MORRISTOWN, NJ - The mild weather is going to stay in the area for a little while longer so its hard to believe that tomorrow, December 22 is the first day of winter. Although the weather has been mild so far, the Red Cross would like to remind everyone that winter is coming and the temperatures will begin to fall. 

Home owners are encouraged to be cautious when using space heaters and other heating sources as temperatures begin to dip.

The American Red Cross responds to nearly 70,000 disasters a year -- one every eight minutes -- and most are home fires. Heating sources are a leading cause of home fire deaths, and fatal home fires increase during the winter months.

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“The greatest disaster threat isn’t hurricanes or flooding, it’s home fires,” said Steven Sarinelli, regional disaster officer, American Red Cross New Jersey Region. “We are encouraging families to take simple steps when using heating equipment to reduce the risk of a home fire.”

Space heaters, fireplaces,  wood and coal stoves can pose a fire hazard when using as a heat source.  According the Red Cross many fatal fires occur in the early morning hours when most people are sleeping.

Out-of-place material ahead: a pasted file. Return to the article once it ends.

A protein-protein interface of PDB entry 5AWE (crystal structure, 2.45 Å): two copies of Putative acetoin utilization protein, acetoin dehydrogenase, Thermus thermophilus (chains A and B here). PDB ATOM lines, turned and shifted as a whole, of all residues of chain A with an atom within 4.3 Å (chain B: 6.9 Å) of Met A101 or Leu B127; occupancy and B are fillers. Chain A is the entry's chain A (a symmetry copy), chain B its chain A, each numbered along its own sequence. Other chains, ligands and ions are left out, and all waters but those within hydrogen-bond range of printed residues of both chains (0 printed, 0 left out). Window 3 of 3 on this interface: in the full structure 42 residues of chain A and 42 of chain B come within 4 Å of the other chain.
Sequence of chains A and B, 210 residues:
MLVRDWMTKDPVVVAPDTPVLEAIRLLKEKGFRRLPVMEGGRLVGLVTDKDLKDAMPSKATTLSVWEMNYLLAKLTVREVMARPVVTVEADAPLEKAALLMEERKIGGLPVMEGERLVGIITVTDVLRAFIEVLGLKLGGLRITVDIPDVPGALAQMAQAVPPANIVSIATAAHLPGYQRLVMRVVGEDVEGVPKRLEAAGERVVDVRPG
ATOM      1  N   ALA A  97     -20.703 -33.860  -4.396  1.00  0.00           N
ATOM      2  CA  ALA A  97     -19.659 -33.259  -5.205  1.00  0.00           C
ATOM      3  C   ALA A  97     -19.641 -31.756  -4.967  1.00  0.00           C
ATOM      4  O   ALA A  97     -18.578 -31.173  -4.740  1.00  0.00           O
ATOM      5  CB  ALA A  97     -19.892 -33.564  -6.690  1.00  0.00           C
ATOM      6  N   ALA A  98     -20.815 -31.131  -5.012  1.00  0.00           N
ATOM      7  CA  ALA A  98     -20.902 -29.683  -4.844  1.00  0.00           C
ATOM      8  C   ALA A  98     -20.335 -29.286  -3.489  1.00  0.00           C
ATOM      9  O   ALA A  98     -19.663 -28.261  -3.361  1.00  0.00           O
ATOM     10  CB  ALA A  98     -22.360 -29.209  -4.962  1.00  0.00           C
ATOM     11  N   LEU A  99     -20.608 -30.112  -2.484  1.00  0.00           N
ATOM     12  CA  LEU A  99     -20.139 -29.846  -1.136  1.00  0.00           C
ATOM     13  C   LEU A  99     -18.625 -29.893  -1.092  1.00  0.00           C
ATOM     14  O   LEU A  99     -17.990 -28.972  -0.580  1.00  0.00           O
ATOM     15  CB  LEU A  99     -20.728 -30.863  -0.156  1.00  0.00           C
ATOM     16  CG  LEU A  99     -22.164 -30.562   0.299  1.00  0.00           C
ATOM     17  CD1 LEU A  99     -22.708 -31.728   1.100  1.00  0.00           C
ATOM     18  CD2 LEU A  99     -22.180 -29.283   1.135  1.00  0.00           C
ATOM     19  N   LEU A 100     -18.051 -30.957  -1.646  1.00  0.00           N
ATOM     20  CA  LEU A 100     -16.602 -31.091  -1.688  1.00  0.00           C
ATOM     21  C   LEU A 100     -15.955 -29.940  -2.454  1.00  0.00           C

To reduce the risk of heating related fires, the Red Cross recommends the following tips:

·         All heaters need space. Keep children, pets and items that can burn (paper, matches, bedding, furniture, clothing, carpets, and rugs) at least three feet away from heating equipment.

·         Never leave a fire in the fireplace unattended, and use a glass or metal fire screen to keep fire and embers in the fireplace. 

·         Never use a cooking range or oven to heat your home.

·         Turn off portable space heaters every time you leave the room or go to sleep.

·         Have wood and coal stoves, fireplaces, and chimneys inspected annually by a professional, and cleaned if necessary.

·         If you must use a space heater, place it on a level, hard and nonflammable surface (such as ceramic tile floor), not on rugs, or carpets or near bedding or drapes. Plug power cords directly into outlets and never into an extension cord.

For more information and to access free fire safety tools and resources, visit